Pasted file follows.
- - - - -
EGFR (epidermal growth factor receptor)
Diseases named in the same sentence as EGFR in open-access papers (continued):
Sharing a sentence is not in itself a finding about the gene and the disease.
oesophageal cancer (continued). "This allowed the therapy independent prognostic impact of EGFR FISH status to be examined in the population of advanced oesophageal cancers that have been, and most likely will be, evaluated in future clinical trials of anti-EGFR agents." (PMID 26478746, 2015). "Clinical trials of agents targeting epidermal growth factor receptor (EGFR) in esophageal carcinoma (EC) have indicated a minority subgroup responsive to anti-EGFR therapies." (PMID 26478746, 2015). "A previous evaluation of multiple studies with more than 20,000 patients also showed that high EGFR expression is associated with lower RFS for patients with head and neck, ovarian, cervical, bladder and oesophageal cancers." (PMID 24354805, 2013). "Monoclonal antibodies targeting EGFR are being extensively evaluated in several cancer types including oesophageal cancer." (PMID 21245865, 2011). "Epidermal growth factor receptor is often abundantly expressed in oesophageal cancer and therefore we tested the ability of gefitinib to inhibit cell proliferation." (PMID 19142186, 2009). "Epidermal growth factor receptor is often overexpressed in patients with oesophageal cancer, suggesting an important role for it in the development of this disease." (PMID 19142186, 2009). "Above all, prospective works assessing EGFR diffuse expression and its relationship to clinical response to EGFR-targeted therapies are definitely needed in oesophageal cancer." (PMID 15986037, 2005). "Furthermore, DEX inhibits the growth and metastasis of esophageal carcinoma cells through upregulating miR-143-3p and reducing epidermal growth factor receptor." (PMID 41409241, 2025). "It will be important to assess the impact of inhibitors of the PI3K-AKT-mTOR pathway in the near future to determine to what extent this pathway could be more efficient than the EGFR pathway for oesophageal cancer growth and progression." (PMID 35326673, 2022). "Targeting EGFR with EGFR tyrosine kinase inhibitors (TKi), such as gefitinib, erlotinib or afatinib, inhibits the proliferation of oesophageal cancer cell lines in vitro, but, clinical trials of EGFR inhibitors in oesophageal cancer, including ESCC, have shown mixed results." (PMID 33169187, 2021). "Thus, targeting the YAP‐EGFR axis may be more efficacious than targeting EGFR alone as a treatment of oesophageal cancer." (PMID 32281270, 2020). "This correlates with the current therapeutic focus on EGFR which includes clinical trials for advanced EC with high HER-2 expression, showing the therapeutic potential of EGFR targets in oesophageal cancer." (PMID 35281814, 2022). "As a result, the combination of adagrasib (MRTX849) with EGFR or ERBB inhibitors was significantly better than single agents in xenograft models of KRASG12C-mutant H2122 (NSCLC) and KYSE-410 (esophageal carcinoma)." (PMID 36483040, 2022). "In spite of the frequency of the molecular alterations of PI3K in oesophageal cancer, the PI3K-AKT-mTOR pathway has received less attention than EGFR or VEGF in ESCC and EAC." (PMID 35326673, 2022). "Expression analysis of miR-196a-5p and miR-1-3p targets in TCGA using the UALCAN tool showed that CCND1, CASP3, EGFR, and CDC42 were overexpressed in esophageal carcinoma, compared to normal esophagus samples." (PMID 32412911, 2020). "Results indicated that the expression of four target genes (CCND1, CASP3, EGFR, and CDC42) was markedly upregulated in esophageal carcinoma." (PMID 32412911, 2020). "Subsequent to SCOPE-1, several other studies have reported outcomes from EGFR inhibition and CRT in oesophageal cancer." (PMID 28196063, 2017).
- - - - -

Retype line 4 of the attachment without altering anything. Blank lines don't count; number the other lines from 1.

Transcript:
oesophageal cancer (continued). "This allowed the therapy independent prognostic impact of EGFR FISH status to be examined in the population of advanced oesophageal cancers that have been, and most likely will be, evaluated in future clinical trials of anti-EGFR agents." (PMID 26478746, 2015). "Clinical trials of agents targeting epidermal growth factor receptor (EGFR) in esophageal carcinoma (EC) have indicated a minority subgroup responsive to anti-EGFR therapies." (PMID 26478746, 2015). "A previous evaluation of multiple studies with more than 20,000 patients also showed that high EGFR expression is associated with lower RFS for patients with head and neck, ovarian, cervical, bladder and oesophageal cancers." (PMID 24354805, 2013). "Monoclonal antibodies targeting EGFR are being extensively evaluated in several cancer types including oesophageal cancer." (PMID 21245865, 2011). "Epidermal growth factor receptor is often abundantly expressed in oesophageal cancer and therefore we tested the ability of gefitinib to inhibit cell proliferation." (PMID 19142186, 2009). "Epidermal growth factor receptor is often overexpressed in patients with oesophageal cancer, suggesting an important role for it in the development of this disease." (PMID 19142186, 2009). "Above all, prospective works assessing EGFR diffuse expression and its relationship to clinical response to EGFR-targeted therapies are definitely needed in oesophageal cancer." (PMID 15986037, 2005). "Furthermore, DEX inhibits the growth and metastasis of esophageal carcinoma cells through upregulating miR-143-3p and reducing epidermal growth factor receptor." (PMID 41409241, 2025). "It will be important to assess the impact of inhibitors of the PI3K-AKT-mTOR pathway in the near future to determine to what extent this pathway could be more efficient than the EGFR pathway for oesophageal cancer growth and progression." (PMID 35326673, 2022). "Targeting EGFR with EGFR tyrosine kinase inhibitors (TKi), such as gefitinib, erlotinib or afatinib, inhibits the proliferation of oesophageal cancer cell lines in vitro, but, clinical trials of EGFR inhibitors in oesophageal cancer, including ESCC, have shown mixed results." (PMID 33169187, 2021). "Thus, targeting the YAP‐EGFR axis may be more efficacious than targeting EGFR alone as a treatment of oesophageal cancer." (PMID 32281270, 2020). "This correlates with the current therapeutic focus on EGFR which includes clinical trials for advanced EC with high HER-2 expression, showing the therapeutic potential of EGFR targets in oesophageal cancer." (PMID 35281814, 2022). "As a result, the combination of adagrasib (MRTX849) with EGFR or ERBB inhibitors was significantly better than single agents in xenograft models of KRASG12C-mutant H2122 (NSCLC) and KYSE-410 (esophageal carcinoma)." (PMID 36483040, 2022). "In spite of the frequency of the molecular alterations of PI3K in oesophageal cancer, the PI3K-AKT-mTOR pathway has received less attention than EGFR or VEGF in ESCC and EAC." (PMID 35326673, 2022). "Expression analysis of miR-196a-5p and miR-1-3p targets in TCGA using the UALCAN tool showed that CCND1, CASP3, EGFR, and CDC42 were overexpressed in esophageal carcinoma, compared to normal esophagus samples." (PMID 32412911, 2020). "Results indicated that the expression of four target genes (CCND1, CASP3, EGFR, and CDC42) was markedly upregulated in esophageal carcinoma." (PMID 32412911, 2020). "Subsequent to SCOPE-1, several other studies have reported outcomes from EGFR inhibition and CRT in oesophageal cancer." (PMID 28196063, 2017).